1. Option 1: “The results of the study of your samples will be used for research purposes only and you will not be told the results of the tests.” Or
    2. Option 2“You will be told the results of tests that are part of your clinical care, but you will not be told the results of the research tests, including any future research tests.”

(3)   46.116(c)(9): whether the research might include whole genome sequencing (i.e., sequencing of a human germline or somatic specimen with the intent to generate the genome or exome sequence of that specimen).

Example Language: “Research testing on your sample will include whole genome sequencing. This means we will map your entire genetic code. If you have questions about this ask the study staff.”

Waiver of Consent for Screening (46.116(g)):
Waiver of Consent FINAL RULE

The Final Rule allows the IRB to approve a research proposal in which an investigator will obtain information or biospecimens for the purpose of screening, recruiting, or determining the eligibility of prospective subjects without their informed consent” if certain conditions are met:

  1. The information will be obtained by communicating with the prospective subjects
  2. The information will be obtained by accessing records or stored biospecimens.

** This is not a waiver of the consent requirement for the actual study but rather an exception to the requirement

Investigators must provide compelling evidence that the research could not practicably be carried out without accessing or using such information or biospecimens in an identifiable format.

*Non-identified information should be used whenever possible to respect subjects’ interests in protecting the confidentiality of their information and biospecimens.
*IRB cannot waive informed consent under broad consent, or omit or alter any of the required broad consent elements.

Electronic Consent (46.116(f)):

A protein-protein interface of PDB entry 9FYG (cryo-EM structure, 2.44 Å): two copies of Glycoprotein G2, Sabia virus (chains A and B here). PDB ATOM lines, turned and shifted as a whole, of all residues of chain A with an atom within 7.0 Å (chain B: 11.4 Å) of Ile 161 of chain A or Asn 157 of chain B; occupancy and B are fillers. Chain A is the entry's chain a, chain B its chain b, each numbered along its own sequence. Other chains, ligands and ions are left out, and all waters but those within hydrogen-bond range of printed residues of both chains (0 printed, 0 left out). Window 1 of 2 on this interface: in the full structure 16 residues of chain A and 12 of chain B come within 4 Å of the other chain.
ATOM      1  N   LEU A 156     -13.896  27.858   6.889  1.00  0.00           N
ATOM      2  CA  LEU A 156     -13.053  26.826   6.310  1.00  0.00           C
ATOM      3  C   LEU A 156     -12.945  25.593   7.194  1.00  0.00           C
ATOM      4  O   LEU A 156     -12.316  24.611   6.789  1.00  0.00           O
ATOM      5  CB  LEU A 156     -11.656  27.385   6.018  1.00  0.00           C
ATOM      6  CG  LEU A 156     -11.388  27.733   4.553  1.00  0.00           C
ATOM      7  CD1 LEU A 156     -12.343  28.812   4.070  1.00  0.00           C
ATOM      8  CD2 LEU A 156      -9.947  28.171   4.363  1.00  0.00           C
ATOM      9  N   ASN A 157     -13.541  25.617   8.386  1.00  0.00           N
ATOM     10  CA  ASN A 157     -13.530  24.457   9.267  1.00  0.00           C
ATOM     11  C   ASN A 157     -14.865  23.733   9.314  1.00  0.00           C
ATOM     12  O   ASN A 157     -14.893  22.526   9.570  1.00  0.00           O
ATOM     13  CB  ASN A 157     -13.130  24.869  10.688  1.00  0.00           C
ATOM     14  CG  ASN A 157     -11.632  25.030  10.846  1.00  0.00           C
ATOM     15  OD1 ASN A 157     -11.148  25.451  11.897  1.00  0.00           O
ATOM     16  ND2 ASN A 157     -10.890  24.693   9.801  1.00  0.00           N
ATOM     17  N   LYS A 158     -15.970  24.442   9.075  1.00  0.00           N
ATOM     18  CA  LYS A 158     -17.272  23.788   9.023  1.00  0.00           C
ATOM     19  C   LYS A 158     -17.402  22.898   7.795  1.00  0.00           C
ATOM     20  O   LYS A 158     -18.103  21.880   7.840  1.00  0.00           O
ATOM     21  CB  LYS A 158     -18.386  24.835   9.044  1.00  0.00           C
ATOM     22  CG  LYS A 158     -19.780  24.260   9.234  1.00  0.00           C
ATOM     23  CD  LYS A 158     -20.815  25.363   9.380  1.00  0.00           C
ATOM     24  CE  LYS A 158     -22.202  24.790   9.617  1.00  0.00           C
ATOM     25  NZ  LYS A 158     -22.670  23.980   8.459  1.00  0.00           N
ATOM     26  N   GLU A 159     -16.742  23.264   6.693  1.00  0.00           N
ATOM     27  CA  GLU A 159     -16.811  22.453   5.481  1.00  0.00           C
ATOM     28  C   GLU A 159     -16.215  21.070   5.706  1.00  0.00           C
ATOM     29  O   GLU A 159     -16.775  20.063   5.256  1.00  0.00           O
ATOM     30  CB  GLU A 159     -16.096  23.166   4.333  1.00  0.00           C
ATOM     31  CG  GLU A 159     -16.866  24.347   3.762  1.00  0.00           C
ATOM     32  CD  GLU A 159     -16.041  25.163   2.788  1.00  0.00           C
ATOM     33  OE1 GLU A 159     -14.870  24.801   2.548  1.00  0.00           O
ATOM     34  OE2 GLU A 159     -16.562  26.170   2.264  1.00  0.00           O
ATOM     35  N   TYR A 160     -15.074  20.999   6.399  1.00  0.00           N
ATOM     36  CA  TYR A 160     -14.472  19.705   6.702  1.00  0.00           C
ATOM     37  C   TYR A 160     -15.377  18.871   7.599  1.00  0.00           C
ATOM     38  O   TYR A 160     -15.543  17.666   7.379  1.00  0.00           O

The Final Rule allows the use of electronic consent, but the PI must provide the investigator with a written copy of the Informed Consent Form.
**You must inform the IRB of the use of Electronic Consent in the initial application or via modification.


Who is going to post (46.116(h)(1))?

The responsibility for posting is on the awardee or the federal department or agency component conducting the study.

Where do we post?

OHRP has not identified the site for posting yet. The Final Rule’s preamble states “ClinicalTrials.gov might be an appropriate choice as the website … the fact that these trials already have a record in the database will mean that the burden of submission of the informed consent document will be substantially lower.

What do we post?

You should work with your IRB and Legal Department to determine what type of information needs to be redacted from the consent forms you post. The redaction of proprietary or institutionally sensitive information of portions of consent forms is allowed.


Changes to Cooperative Research (a.k.a., “multi-site studies”) in the Final Rule now require that a single IRB serve as oversight.

The following research is not subject to this provision:
Research for which any Federal department or agency supporting or conducting the research determines and documents that the use of a single IRB is not appropriate for the particular context.

This allows the lead institution to propose the reviewing IRB, “subject to the acceptance of the federal department or agency supporting the research”